Benny Golson, a living jazz legend
An all-round genius
Born in Philadelphia in 1929, Benny Golson has been immersed in jazz since childhood. Very young, he befriended Jimmy Heath, Red Rodney, Philly Joe Jones, John Coltrane…
It was Arnett Cobb, first tenor saxophone in Lionel Hampton's orchestra, who made him want to become a professional musician. After his studies at the prestigious Howard University, Benny Golson took his first steps in the orchestra of Bull Moose Jackson in 1951. It was there that he met pianist Tadd Dameron, a true mentor who hired him in 1953.
“I learned a lot about composition from Tadd Dameron. I was a fan of him, and I played every night with this man whom I admired. So the young fool that I was harassed Tadd with a million questions. He would answer them kindly. He really helped me a lot when I was just starting out.”
He then joined the bands of Lionel Hampton, Johnny Hodges, Earl Bostic, Dizzy Gillespie while developing his talents as a composer. His career took a real turning point in 1958 when he became one of the pillars of the Jazz Messengers, the Art Blakey group. From 1959 to 1962, he also co-directed the Jazztet with trumpeter Art Farmer.
We owe Benny many jazz standards: Whisper Not (1956), I remember Clifford (1957), Blue March (1958), Along Came Betty (1958), Killer Joe (1960)…
A true all-rounder, always on the lookout for new challenges and projects, he also composes for television and cinema, invests in teaching… and even plays his own role in Steven Spielberg's movie The Terminal. The main character of the film continues the collection of autographs of his father, a jazz enthusiast whose goal was to obtain the signatures of all the musicians present on the famous photograph “A Great Day in Harlem”. All he has to do now is get Benny's…
“A Great Day in Harlem” by Art Kane (Benny Golson, top left)
At the time the picture was taken, in 1958, Benny Golson was playing with Dizzy Gillespie and had not yet achieved star status. “When I arrived, there were all of my heroes’ and then I said to myself: 'What am I doing here?’ Nobody knew who the heck Benny Golson was!”. Benny Golson is today one of the last two survivors of this picture, along with Sonny Rollins. One of the last representatives of this golden age of jazz…
A relationship of Trust and Friendship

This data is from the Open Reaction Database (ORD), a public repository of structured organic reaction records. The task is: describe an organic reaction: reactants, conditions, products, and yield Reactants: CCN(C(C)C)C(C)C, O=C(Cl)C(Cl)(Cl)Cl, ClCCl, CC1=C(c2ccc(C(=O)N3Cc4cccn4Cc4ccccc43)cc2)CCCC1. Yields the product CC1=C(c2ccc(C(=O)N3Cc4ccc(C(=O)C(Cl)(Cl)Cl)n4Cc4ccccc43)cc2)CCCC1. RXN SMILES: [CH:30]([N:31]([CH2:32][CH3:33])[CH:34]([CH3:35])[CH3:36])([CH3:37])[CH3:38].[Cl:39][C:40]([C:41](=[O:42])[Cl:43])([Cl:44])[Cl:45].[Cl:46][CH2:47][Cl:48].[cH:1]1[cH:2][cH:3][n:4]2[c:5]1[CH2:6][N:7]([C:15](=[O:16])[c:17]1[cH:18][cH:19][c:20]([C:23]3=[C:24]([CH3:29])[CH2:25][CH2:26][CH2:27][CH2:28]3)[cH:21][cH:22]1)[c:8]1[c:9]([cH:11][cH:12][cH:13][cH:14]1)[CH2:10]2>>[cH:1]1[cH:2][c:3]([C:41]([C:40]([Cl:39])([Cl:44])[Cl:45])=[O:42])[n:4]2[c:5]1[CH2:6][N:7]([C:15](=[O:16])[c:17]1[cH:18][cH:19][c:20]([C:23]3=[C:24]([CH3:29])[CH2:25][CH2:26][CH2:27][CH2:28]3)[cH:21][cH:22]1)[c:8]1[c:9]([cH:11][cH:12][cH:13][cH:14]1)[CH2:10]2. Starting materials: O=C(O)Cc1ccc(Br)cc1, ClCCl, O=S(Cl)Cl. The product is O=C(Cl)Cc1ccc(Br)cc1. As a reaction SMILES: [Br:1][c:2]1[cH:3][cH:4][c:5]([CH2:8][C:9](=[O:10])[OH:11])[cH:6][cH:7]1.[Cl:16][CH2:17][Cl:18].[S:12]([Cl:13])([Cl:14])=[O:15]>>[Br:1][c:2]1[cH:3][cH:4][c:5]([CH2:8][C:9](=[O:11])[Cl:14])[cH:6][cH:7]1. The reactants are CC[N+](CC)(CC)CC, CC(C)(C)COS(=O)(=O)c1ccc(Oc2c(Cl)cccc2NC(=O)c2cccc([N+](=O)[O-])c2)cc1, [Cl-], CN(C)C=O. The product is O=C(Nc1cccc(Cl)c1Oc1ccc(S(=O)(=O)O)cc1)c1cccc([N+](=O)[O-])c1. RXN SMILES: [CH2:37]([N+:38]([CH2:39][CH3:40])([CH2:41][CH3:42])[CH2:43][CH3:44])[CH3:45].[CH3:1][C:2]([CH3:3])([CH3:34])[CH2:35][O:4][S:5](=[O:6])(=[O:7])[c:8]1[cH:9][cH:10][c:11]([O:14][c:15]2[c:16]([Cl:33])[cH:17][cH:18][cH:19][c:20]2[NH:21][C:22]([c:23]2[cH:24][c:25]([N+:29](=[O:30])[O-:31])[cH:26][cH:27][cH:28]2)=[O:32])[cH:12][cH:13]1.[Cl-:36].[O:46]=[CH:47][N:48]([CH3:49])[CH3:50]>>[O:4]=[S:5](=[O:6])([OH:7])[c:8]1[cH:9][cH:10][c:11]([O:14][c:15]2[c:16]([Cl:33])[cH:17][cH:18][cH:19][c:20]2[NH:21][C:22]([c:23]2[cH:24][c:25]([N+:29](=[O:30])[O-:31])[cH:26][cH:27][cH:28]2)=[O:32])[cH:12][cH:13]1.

Jérôme Selmer, President of the Henri SELMER Paris house, is very close to Benny Golson. He shows great admiration for the artist's career and overflowing enthusiasm: “Even at his age, he still wants to. He wants to build, to do things… He is always very available, very attentive, always ready to give an opinion on a new instrument! ».
Benny Golson and Christophe Grèzes at Henri SELMER Paris showroom
What marks all those who know him at Henri SELMER Paris is also his kindness, his humility, his humanity. “Benny is an exceptional person, kind and generous, we have a very emotional bond” says Christophe Grèzes, mouthpiece product manager.
“From the first meeting I was captivated by the kindness and the listening of this musician” confides Jérôme Selmer. “At first he didn't know me. He was trying an instrument, I sat down next to him and began to give him my opinion, to share. He saw that I had an ear, so we talked, it created a bond. Since then, when he comes to try an instrument, he always wants us to be with him to exchange!”
Playing only on Henri SELMER Paris saxophones, Benny Golson has a very strong attachment to our House and a recognition that seems infinite:
“There does not exist any words that truly and completely describe my psychological happiness when I perform, thanks to SELMER, my eternal 'Shadow Warrior'. My musical life is dedicated to SELMER. They have made my life a sensational delight.”
When asked what SELMER means to him, he evokes a relationship of trust above all.
“I discovered SELMER when they didn't know me yet. I first met Patrick Selmer, then later Jérôme. This relationship changed my life radically. I honestly felt I was part of a family who always had time to hear my problems and answer my questions. This relationship was uncommon and priceless. There I was, holding the best saxophone in the world in my hands… I was in a new world. SELMER helped me to grow, even after I became a professional.”
After receiving the NEA Jazz Masters Award from the National Endowment for the Arts in 1995, Benny Golson was inducted into the International Academy of Jazz Hall of Fame in 2009 and the DownBeat Hall of Fame in 2018. Now 91 years old, Benny Golson is the man who, along with a handful of other giants, has made jazz history and paved the way for thousands of musicians around the world.
Thank you Benny. Thank you for your confidence, your humour, your communicative enthusiasm, and above all for your immense contribution to the history of music.